Kauffman Junior Faculty Fellowships: Top Scholars Wanted
With holiday breaks coming up, this is a great time to nominate a deserving colleague, peer, or friend for the Kauffman Junior Faculty Fellowship in Entrepreneurship Research (KJFF). While the nomination period is open for about a month and a half more, as soon as a nomination is submitted the nominee can begin to work on his or her application.
The Kauffman Foundation will award up to seven Junior Faculty Fellowship grants to junior faculty members in the United States whose research has the potential to make significant contributions to the body of literature in entrepreneurship. Each Fellow’s university will receive a grant of $35,000 over two years to support the research activities of the Fellow.
Since 2008, the Kauffman Foundation has awarded almost 40 Junior Faculty Fellowships to up-and-coming assistant professors in entrepreneurship.
Here are a few recent accomplishments by some of our Kauffman Junior Faculty Fellows:
- Heidi Williams (KJFF 2014) was awarded the prestigious 2015 MacArthur Fellowship. Williams received her Ph.D. in economics from Harvard University and became an NBER fellow in 2010. She studies innovation in health care markets. Through Kauffman funding, she has studied how patents shape research investments in new technologies, how patents affect follow-on research, and patents and rent-sharing.
- Rob Seamans (KJFF 2013) was appointed to the President’s Council of Economic Advisers. Seamans specializes in innovation, technology and industrial organization. He is on leave from New York University, where he works as an Associate Professor in the Stern School of Business.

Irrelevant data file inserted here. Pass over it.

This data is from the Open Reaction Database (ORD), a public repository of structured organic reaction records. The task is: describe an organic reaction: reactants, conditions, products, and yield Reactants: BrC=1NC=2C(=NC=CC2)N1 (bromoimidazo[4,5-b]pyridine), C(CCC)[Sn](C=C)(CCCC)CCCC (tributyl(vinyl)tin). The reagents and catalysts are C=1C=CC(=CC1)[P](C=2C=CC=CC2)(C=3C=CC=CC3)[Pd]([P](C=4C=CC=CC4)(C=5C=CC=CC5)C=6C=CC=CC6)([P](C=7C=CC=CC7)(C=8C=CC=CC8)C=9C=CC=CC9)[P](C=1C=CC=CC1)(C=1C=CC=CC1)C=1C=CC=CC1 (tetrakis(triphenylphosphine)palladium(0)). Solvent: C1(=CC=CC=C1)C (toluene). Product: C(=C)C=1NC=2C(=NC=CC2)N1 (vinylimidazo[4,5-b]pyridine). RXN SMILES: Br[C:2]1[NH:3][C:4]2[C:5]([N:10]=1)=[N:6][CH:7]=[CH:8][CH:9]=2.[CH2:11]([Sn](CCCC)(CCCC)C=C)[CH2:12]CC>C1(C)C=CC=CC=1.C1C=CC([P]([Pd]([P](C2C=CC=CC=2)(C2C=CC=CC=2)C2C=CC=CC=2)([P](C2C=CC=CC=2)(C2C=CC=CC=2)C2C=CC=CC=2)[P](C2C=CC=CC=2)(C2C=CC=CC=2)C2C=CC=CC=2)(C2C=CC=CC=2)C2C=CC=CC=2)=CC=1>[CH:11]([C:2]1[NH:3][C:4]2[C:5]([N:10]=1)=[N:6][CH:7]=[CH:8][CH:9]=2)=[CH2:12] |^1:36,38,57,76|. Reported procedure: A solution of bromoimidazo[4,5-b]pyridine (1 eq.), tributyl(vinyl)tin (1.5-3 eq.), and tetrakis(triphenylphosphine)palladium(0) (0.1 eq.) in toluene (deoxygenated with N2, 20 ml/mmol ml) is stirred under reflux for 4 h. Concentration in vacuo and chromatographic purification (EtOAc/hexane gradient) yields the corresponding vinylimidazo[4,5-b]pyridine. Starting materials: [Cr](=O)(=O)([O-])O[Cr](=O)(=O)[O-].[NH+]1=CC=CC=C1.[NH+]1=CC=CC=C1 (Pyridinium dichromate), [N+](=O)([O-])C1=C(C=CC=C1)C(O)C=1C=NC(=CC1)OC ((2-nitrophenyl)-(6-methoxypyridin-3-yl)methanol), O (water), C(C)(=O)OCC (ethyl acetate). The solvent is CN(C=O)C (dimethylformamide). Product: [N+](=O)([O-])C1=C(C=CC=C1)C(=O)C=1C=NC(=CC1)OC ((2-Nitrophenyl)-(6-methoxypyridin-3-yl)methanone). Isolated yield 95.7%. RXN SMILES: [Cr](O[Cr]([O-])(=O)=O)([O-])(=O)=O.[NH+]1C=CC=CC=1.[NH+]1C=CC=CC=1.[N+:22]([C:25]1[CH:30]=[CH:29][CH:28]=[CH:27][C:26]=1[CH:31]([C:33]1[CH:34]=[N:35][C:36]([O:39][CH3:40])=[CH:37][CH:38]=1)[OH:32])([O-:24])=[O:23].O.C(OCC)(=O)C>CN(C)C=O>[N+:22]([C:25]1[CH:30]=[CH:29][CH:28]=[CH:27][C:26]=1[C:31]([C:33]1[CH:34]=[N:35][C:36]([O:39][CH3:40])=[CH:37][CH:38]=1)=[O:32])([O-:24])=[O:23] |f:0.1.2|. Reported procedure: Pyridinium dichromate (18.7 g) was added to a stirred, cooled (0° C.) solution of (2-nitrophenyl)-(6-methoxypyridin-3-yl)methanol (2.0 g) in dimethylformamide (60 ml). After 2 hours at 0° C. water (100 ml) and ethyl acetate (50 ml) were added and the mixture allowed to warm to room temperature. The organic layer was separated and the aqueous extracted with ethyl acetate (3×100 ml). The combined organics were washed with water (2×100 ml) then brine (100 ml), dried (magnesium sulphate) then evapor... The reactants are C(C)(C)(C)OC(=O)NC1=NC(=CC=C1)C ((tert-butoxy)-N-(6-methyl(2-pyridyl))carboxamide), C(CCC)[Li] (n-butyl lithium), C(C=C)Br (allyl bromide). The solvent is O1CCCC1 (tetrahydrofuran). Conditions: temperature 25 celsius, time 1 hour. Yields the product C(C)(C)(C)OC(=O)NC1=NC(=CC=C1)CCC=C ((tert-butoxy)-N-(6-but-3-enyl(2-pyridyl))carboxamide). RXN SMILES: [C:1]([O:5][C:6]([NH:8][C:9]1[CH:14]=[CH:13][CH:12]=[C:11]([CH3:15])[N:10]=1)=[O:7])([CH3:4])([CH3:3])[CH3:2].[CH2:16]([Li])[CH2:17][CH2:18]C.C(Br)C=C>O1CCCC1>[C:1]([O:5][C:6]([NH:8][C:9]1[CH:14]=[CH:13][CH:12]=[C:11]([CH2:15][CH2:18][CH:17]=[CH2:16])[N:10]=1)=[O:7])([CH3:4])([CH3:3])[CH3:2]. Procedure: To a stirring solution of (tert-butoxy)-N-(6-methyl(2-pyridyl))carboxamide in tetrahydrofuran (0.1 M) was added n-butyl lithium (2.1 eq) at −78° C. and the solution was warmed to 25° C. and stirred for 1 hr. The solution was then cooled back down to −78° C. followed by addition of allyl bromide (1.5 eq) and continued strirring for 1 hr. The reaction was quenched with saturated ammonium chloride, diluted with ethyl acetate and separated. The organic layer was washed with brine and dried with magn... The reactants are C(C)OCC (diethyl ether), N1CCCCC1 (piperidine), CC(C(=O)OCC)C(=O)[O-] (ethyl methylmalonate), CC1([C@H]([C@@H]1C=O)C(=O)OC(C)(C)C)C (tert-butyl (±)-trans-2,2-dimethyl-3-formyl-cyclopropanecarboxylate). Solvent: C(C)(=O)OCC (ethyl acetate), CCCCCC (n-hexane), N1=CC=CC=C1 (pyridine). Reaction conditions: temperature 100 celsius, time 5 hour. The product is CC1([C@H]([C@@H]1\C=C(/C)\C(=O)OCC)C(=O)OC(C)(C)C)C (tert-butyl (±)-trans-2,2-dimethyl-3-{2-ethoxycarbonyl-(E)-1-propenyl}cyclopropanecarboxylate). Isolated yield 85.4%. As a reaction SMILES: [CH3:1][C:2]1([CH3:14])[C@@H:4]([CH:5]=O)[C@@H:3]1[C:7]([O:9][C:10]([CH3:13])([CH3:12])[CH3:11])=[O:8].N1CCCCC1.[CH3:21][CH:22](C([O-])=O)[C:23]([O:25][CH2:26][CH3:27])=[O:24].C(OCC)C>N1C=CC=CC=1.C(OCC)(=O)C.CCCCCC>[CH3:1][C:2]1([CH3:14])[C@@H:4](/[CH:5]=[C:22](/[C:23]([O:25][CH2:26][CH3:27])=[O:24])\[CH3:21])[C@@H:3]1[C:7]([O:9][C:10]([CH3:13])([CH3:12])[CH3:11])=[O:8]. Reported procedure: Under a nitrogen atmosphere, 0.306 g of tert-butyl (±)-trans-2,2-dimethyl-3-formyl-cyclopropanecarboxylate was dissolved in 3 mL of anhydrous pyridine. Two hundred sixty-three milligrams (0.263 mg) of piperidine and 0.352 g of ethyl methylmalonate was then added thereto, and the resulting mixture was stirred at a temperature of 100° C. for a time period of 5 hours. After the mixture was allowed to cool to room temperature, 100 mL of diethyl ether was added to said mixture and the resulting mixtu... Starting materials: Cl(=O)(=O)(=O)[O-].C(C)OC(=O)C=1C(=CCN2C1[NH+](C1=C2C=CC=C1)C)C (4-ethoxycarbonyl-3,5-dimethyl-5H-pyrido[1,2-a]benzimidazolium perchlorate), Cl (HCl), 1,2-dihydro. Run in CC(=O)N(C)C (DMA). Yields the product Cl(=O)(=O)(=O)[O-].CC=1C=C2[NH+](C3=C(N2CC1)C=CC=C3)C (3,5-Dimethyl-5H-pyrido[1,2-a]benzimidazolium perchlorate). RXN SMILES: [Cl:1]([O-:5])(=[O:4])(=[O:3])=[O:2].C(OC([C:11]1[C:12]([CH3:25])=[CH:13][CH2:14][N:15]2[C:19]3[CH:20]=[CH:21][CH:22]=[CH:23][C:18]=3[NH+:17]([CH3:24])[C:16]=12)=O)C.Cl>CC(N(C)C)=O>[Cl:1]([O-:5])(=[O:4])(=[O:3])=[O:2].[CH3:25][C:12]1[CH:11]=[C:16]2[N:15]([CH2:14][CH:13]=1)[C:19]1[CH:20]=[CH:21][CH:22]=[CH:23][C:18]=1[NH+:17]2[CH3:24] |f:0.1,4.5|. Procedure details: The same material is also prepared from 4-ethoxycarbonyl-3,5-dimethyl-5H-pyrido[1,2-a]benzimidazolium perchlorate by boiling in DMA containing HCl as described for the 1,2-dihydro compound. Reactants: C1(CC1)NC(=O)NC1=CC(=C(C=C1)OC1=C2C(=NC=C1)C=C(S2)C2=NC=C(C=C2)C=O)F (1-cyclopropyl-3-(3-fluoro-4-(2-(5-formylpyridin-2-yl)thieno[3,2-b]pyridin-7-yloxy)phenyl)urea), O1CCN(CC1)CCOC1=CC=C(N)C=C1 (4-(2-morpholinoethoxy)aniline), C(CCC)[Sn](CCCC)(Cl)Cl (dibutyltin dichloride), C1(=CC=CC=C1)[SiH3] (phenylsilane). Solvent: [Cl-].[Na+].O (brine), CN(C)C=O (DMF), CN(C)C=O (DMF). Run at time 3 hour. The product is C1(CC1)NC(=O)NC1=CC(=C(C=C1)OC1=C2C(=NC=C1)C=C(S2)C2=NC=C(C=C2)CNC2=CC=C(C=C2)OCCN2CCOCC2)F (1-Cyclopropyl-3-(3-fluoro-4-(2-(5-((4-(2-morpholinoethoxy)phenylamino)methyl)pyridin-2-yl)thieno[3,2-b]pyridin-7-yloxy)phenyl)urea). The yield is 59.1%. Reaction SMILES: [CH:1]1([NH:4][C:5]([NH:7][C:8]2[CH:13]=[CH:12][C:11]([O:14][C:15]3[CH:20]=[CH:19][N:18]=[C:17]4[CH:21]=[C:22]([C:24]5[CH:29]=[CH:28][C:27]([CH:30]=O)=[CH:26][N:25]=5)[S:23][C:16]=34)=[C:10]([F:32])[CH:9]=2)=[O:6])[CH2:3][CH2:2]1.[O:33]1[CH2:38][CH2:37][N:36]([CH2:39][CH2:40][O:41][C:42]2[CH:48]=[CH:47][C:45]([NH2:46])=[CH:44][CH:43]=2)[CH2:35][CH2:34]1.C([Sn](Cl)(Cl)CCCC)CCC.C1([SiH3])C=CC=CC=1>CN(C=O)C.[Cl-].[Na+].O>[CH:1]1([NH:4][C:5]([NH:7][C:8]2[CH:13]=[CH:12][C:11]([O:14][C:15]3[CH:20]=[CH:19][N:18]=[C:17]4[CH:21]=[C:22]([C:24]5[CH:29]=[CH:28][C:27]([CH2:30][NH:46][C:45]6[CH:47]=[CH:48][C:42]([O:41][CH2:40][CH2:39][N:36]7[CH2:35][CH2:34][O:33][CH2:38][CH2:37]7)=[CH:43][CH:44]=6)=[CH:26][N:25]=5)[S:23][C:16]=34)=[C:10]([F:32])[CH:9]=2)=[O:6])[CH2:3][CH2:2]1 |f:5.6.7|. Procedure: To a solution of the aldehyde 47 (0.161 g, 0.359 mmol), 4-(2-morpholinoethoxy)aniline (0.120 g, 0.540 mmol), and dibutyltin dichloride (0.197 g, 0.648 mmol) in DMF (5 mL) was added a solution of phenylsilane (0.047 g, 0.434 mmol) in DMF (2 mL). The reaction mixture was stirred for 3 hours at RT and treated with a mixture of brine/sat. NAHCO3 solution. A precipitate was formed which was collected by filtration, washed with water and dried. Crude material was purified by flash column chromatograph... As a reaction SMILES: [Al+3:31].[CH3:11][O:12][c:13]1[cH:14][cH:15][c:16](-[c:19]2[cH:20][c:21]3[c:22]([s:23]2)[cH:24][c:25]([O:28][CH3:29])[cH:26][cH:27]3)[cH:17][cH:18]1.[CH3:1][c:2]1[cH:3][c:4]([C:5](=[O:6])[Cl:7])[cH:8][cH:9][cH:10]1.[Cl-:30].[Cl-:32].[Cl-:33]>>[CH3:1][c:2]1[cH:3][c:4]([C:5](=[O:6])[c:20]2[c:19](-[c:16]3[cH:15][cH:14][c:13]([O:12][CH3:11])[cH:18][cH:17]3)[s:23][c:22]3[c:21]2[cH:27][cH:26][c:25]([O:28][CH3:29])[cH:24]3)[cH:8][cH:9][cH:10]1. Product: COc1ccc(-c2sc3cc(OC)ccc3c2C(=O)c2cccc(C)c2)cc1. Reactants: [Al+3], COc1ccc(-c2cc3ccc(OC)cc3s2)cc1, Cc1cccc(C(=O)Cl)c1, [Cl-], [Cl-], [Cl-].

Aaron Chatterji (KJFF 2009), an associate professor at Duke University, also served in this position from 2010-2011. Chatterji’s research and teaching focus on entrepreneurship, innovation, and the expanding social mission of business.
- Andrew Nelson (KJFF 2009), recently released a book through the MIT Press entitled The Sound of Innovation: Stanford and the Computer Music Revolution and gave a TEDx talk on innovation at the University of Oregon. Nelson’s research explores how organizational context shapes the development and commercialization of technological innovations. His ongoing research projects focus on the fields of digital music, information technology, green (sustainable) chemistry, and biotechnology. Nelson is Associate Professor of Management; Academic Director of the Lundquist Center for Entrepreneurship; and Bramsen Faculty Fellow in innovation, entrepreneurship and sustainability at the University of Oregon's Lundquist College of Business.
To nominate an eligible candidate, complete the nomination form here by Tuesday, January 19, 2016.
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